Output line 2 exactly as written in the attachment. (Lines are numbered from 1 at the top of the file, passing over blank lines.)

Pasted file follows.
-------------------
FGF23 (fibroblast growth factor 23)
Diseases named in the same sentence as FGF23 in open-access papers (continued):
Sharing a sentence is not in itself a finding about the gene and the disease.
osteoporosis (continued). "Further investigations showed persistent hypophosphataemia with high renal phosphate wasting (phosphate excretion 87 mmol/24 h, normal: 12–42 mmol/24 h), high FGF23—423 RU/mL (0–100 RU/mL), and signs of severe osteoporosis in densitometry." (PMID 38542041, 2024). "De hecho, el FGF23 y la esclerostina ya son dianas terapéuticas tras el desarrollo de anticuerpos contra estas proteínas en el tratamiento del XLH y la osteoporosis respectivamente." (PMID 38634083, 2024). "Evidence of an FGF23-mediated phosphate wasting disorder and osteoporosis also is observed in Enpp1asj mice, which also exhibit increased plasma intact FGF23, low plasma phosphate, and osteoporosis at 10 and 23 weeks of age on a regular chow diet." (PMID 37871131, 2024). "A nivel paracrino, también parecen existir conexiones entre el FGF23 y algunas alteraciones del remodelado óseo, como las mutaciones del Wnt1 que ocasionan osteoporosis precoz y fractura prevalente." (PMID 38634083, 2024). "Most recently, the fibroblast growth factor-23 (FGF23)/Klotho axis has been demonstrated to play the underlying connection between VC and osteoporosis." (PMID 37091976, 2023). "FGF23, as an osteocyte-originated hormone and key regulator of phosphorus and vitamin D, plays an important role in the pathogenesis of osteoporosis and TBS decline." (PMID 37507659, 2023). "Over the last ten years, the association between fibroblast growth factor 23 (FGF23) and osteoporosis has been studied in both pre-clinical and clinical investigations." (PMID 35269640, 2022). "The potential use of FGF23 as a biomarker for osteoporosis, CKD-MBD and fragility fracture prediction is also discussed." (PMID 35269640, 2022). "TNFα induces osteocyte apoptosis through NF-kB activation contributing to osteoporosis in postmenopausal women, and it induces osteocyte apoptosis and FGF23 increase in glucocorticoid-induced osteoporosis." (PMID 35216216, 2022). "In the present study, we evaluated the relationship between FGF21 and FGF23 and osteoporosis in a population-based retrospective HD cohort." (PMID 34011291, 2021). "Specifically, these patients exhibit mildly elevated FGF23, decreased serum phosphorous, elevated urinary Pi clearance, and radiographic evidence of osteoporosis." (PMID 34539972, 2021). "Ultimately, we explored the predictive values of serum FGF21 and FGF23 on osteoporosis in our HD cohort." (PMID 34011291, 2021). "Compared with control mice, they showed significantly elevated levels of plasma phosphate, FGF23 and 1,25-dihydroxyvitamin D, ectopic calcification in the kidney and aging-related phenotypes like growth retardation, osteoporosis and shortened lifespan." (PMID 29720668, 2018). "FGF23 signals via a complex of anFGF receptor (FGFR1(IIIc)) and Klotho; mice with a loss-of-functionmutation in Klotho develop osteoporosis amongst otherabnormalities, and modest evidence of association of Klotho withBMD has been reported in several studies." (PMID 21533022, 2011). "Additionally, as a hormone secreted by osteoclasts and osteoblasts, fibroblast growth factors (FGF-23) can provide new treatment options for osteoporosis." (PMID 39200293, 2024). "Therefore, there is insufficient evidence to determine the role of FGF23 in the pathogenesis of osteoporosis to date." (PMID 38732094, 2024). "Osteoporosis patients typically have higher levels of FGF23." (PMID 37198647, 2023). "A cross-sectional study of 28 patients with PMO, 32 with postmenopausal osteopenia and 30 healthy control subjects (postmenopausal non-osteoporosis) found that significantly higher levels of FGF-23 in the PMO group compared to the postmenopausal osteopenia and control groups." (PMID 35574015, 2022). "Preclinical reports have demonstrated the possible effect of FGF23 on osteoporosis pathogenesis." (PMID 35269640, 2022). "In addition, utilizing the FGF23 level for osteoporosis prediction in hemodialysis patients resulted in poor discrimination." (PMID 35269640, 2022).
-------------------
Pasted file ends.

Diseases named in the same sentence as FGF23 in open-access papers (continued):